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Gear Review: Salomon MTN/Atomic Backland binding

Posted on August 25 2018

Salomon MTN/Atomic Backland: Setting the benchmark for lightweight ski touring bindings

 

These days tech bindings are getting so light and strong that unless you plan on skiing your touring setup on the resort day in and day out, you can really opt for a lightweight binding without sacrificing confidence. At 297 grams (no brake), the Solomon MTN/Atomic Backland is one of those ‘mountaineering’ category bindings that has thoroughly impressed.  As a big guy and aggressive skier, I will take whatever weight penalty necessary to ensure I won’t pre-release. However, after extensive use (and abuse), i’ve come to the conclusion that the MTN/Backland can handle whatever the backcountry throws at it. With Marker and Black Diamond both offering sub 300-gram bindings for the 2019 season, it is only natural that I will be comparing them to the Atomic Backland/Salomon MTN. And I must say, they have some high standards to live up to.

tom-skiing-marble

Vail employee Tom, going DEEP on the Atomic Backlands

 

Design/Functionality


Toe


The name of the game with this binding is simplicity. The toe piece features a classic tech toe design with minimal moving parts and with the exception of the lock lever, a full metal construction. When stepping into the binding, a metal bar acts as a guide to align your boot with relative ease. On the spectrum of toes, we would put its ease of use somewhere in the middle of the spectrum (think G3 Ion for easiest, Marker Kingpin hardest). Overall the toe piece is simplistic with few moving parts, almost completely metal, and relatively easy to use.


 The lock lever is the only non-metal component in the toe

Heel


Again, the heel design is consistent with the bindings theme of simplistic and mostly metal, but comes with a number of likeable features. Even at this light weight, the heel tower offers three different climbing aids and since they are separate from the pins, you only need to rotate the tower 90 degrees to enjoy. If you know you won’t be needing the flat touring mode, or if you would like a quicker transition, the climbing aids can be lowered right on top of the pins. With 30mm of travel in the heel this unit comes with all the features you want in need, in that lightweight/durable package.

 

 

No need for flat? Lower the riser directly over the pins for quicker transitions

 

Ski/Binding Connection


One of my favorite things about the MTN/Backland is the metal on metal connection between binding and ski. Both the heel and toe feature a rectangular hole pattern with a minimum distance of 30mm between screws. Because of the distance and symmetry of the hole pattern, it would take an incredible amount of force to see any sort of screw pullout. Additionally, all of the bindings functional components are metal. Blowing up the adjustment track or breaking any of the components would be hard to do. The MTN/Backland is durable and once you drill it onto your ski, it’s not going anywhere. All the more impressive when you consider it’s sub 300 gram weight.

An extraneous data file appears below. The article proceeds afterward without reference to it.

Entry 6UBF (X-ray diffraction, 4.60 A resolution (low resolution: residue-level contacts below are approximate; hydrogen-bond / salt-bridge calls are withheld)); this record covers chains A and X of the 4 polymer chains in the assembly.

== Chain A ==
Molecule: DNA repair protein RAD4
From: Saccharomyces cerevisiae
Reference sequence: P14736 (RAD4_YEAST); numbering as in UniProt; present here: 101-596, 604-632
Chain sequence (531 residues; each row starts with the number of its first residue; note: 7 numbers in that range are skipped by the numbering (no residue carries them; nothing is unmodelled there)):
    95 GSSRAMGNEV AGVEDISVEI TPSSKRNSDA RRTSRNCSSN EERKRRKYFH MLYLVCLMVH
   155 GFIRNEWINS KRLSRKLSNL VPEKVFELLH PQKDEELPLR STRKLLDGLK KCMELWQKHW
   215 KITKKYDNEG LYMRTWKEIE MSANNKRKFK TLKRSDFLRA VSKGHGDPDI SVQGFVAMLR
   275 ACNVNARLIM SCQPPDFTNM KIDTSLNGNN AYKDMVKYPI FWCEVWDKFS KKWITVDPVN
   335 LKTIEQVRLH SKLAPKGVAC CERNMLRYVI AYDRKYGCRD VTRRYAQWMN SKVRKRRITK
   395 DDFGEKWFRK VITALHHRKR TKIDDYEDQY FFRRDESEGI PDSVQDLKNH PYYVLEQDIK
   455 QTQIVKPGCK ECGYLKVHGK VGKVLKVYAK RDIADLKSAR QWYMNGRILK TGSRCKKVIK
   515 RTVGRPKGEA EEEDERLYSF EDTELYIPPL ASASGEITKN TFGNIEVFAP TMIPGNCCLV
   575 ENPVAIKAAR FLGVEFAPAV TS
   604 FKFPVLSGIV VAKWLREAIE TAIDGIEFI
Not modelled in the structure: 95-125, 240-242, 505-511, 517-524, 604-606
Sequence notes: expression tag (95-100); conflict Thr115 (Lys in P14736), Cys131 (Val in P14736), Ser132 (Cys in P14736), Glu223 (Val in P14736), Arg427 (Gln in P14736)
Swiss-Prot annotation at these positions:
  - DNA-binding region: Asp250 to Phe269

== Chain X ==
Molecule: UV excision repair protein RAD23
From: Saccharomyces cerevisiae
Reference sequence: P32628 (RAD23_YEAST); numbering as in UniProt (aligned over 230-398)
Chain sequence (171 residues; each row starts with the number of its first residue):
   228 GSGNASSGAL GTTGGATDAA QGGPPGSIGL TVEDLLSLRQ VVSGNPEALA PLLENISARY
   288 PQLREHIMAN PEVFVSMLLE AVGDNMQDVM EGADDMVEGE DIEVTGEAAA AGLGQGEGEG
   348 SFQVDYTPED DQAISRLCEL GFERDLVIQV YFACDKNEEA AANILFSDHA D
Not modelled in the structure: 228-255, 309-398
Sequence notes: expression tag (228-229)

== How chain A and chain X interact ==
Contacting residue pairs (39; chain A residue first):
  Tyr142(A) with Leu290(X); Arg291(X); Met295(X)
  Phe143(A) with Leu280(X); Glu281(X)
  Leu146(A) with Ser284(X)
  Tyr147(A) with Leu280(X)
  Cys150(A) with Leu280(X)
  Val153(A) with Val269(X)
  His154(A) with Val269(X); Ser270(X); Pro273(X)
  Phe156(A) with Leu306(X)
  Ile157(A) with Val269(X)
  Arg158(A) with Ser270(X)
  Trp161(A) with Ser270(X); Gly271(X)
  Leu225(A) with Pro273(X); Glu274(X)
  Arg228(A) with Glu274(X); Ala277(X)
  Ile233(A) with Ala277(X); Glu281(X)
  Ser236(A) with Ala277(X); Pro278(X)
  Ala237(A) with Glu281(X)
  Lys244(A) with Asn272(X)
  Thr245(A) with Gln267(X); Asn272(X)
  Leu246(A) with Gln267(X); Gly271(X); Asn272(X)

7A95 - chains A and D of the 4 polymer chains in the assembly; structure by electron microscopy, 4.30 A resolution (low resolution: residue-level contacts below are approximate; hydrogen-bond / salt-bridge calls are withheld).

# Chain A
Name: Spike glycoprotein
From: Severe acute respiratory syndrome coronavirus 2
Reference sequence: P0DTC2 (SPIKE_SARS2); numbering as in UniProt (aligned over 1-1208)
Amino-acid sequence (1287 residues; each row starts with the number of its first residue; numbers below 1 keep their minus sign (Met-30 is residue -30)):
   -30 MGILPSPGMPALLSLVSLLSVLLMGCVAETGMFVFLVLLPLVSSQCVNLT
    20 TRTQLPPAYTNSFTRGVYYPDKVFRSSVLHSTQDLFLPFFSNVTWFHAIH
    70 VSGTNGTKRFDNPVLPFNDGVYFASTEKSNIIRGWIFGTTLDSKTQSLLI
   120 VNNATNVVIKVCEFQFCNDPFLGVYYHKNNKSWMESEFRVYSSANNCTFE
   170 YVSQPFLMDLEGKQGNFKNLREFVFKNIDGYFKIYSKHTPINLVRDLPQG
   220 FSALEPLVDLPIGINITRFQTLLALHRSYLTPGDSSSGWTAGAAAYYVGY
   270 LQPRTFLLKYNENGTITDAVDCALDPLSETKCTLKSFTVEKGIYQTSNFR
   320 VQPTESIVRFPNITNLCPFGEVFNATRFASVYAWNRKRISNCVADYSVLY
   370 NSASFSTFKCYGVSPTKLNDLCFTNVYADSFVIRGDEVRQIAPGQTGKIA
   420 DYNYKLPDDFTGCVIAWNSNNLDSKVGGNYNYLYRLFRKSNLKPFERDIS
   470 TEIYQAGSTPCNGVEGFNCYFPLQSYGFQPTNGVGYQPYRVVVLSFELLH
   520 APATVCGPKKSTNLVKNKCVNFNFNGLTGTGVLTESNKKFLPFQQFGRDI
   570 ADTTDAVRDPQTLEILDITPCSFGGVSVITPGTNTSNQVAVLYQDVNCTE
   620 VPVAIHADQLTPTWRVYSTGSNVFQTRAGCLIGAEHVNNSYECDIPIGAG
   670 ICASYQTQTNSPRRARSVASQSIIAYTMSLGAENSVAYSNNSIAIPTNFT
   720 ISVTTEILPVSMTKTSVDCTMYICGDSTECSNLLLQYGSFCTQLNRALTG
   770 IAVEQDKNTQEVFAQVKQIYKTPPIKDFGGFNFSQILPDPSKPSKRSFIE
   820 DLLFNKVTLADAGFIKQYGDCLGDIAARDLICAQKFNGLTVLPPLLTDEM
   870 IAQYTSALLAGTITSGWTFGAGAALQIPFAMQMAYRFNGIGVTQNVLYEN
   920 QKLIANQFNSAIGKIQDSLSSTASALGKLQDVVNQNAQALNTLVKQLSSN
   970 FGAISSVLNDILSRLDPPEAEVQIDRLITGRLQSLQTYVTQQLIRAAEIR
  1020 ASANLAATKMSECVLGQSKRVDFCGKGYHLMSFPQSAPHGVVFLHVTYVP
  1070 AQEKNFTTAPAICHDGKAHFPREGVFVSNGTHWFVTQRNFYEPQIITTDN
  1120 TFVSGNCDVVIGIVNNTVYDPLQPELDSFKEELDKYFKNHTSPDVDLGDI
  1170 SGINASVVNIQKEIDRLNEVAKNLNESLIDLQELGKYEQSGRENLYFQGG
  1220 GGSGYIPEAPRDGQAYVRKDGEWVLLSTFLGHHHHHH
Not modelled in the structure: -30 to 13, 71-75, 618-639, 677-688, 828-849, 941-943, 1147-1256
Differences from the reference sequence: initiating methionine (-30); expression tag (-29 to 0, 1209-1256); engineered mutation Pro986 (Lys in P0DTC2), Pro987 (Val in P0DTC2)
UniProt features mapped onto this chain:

Release


The MTN/Backland comes with three different fixed U-Springs which equate to three different release values (which just for the record are a bit sexist). The Women’s spring roughly equates to a 6-7 release value, the Men’s an 8-9, and the Expert a 12-13. I am 6’5, 205 lbs and ski on the expert spring. I have skied everything from bullet proof in Whistler to bottomless snow in the Colorado backcountry. The only times I feel like I am really pushing the limits of what this binding can handle are if I am jumping off of things when the snow isn’t the softest, or if the ski surface is extremely hard/uneven. Other than those extreme cases, I have found this binding to release when, and only when I need them to.


Something to take into account when skiing a fixed U-Spring heel is that there is less ability to ‘fine tune’ the release of the binding. Because the heel spring is a fixed shape, the vertical release is pre-determined by the characteristics of the heel. And in the case of the MTN/Backland, the lateral release is also dictated by the shape of the spring (as opposed to a heel piece like the Dynafit Superlite, for instance).

 backland-heel-springs

 (Left -> right) Women's, Men's, and Expert Springs

Durability


I have 50+ days on my pair of Atomic Backlands and they have stood up to the test thus far. Thanks to the simplistic design, minimal moving parts, and predominantly metal components, I have high hopes for the future as well. So in terms of durability: so far, SO good. To be continued...



Overall Impressions


I have really enjoyed this binding. It’s light yet still gives you three riser heights and 30mm of adjustability in the heel. It’s really a great option for big guys who want a lightweight touring binding, or someone that wants to run multiple boots on a lightweight ski. This ‘mountaineering’ category of touring binding has seen significant industry investment in the past few years, so it will be exciting to see how this binding holds up to new competition. With the Marker Alpinist and Black Diamond Helio 200 both weighing less, the question will be can they match the durability of the (almost) all metal MTN

2 comments

  • Doug Stenclik: October 16, 2018

    I have skied it in both configurations. The bindings ski the same and releases the same. There is a little shim that comes with the binding that you remove to keep the heals at the same height when you add brakes. It save you a bit of weight to drop the brake but its great either way.

  • Joseph : October 16, 2018

    Have you skied the MTN with a brake? If so how does it compare to the leash/no brake option?

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